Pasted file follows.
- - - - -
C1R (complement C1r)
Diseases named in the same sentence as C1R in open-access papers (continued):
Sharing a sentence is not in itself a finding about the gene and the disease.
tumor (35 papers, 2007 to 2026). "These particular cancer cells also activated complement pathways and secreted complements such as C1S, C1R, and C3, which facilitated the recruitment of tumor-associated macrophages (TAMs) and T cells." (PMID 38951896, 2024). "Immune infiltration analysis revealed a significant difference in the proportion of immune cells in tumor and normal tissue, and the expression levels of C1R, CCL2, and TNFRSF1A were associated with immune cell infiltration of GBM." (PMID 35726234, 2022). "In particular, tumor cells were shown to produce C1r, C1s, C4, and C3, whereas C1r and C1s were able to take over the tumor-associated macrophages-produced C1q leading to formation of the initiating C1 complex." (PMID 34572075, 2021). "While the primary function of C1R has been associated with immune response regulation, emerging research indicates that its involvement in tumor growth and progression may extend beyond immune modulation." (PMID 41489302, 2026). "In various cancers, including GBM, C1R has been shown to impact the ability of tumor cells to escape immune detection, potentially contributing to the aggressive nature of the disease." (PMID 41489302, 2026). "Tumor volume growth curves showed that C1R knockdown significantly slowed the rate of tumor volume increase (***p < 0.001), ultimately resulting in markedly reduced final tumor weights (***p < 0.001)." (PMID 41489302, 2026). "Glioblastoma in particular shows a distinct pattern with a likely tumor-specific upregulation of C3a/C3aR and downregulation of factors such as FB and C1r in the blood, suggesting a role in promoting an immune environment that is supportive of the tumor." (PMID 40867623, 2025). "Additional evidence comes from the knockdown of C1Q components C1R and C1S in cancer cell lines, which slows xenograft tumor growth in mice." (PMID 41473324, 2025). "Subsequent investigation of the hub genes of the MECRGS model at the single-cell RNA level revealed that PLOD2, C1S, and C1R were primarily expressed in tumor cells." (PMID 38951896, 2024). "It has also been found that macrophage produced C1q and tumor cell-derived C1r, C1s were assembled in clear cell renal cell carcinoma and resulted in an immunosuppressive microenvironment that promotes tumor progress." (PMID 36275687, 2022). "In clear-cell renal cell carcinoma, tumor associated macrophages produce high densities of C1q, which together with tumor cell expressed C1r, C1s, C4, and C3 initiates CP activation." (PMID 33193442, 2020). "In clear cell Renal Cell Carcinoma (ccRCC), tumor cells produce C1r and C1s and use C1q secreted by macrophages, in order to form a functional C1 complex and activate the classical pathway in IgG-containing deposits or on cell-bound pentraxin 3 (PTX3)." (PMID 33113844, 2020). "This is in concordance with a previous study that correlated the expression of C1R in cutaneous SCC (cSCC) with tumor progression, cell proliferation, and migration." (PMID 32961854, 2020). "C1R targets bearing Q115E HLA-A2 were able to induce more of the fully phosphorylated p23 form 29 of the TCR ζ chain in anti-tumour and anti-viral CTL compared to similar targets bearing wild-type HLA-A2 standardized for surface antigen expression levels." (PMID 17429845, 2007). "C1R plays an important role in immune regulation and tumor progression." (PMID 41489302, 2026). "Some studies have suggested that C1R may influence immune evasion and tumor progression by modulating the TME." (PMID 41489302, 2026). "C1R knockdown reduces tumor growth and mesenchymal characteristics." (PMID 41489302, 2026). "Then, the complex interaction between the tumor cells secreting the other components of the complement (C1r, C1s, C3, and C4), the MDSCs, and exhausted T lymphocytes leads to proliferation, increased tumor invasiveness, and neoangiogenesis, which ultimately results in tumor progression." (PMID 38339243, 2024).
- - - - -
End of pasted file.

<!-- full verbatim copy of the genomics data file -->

C1R (complement C1r)
Diseases named in the same sentence as C1R in open-access papers (continued):
Sharing a sentence is not in itself a finding about the gene and the disease.
tumor (35 papers, 2007 to 2026). "These particular cancer cells also activated complement pathways and secreted complements such as C1S, C1R, and C3, which facilitated the recruitment of tumor-associated macrophages (TAMs) and T cells." (PMID 38951896, 2024). "Immune infiltration analysis revealed a significant difference in the proportion of immune cells in tumor and normal tissue, and the expression levels of C1R, CCL2, and TNFRSF1A were associated with immune cell infiltration of GBM." (PMID 35726234, 2022). "In particular, tumor cells were shown to produce C1r, C1s, C4, and C3, whereas C1r and C1s were able to take over the tumor-associated macrophages-produced C1q leading to formation of the initiating C1 complex." (PMID 34572075, 2021). "While the primary function of C1R has been associated with immune response regulation, emerging research indicates that its involvement in tumor growth and progression may extend beyond immune modulation." (PMID 41489302, 2026). "In various cancers, including GBM, C1R has been shown to impact the ability of tumor cells to escape immune detection, potentially contributing to the aggressive nature of the disease." (PMID 41489302, 2026). "Tumor volume growth curves showed that C1R knockdown significantly slowed the rate of tumor volume increase (***p < 0.001), ultimately resulting in markedly reduced final tumor weights (***p < 0.001)." (PMID 41489302, 2026). "Glioblastoma in particular shows a distinct pattern with a likely tumor-specific upregulation of C3a/C3aR and downregulation of factors such as FB and C1r in the blood, suggesting a role in promoting an immune environment that is supportive of the tumor." (PMID 40867623, 2025). "Additional evidence comes from the knockdown of C1Q components C1R and C1S in cancer cell lines, which slows xenograft tumor growth in mice." (PMID 41473324, 2025). "Subsequent investigation of the hub genes of the MECRGS model at the single-cell RNA level revealed that PLOD2, C1S, and C1R were primarily expressed in tumor cells." (PMID 38951896, 2024). "It has also been found that macrophage produced C1q and tumor cell-derived C1r, C1s were assembled in clear cell renal cell carcinoma and resulted in an immunosuppressive microenvironment that promotes tumor progress." (PMID 36275687, 2022). "In clear-cell renal cell carcinoma, tumor associated macrophages produce high densities of C1q, which together with tumor cell expressed C1r, C1s, C4, and C3 initiates CP activation." (PMID 33193442, 2020). "In clear cell Renal Cell Carcinoma (ccRCC), tumor cells produce C1r and C1s and use C1q secreted by macrophages, in order to form a functional C1 complex and activate the classical pathway in IgG-containing deposits or on cell-bound pentraxin 3 (PTX3)." (PMID 33113844, 2020). "This is in concordance with a previous study that correlated the expression of C1R in cutaneous SCC (cSCC) with tumor progression, cell proliferation, and migration." (PMID 32961854, 2020). "C1R targets bearing Q115E HLA-A2 were able to induce more of the fully phosphorylated p23 form 29 of the TCR ζ chain in anti-tumour and anti-viral CTL compared to similar targets bearing wild-type HLA-A2 standardized for surface antigen expression levels." (PMID 17429845, 2007). "C1R plays an important role in immune regulation and tumor progression." (PMID 41489302, 2026). "Some studies have suggested that C1R may influence immune evasion and tumor progression by modulating the TME." (PMID 41489302, 2026). "C1R knockdown reduces tumor growth and mesenchymal characteristics." (PMID 41489302, 2026). "Then, the complex interaction between the tumor cells secreting the other components of the complement (C1r, C1s, C3, and C4), the MDSCs, and exhausted T lymphocytes leads to proliferation, increased tumor invasiveness, and neoangiogenesis, which ultimately results in tumor progression." (PMID 38339243, 2024).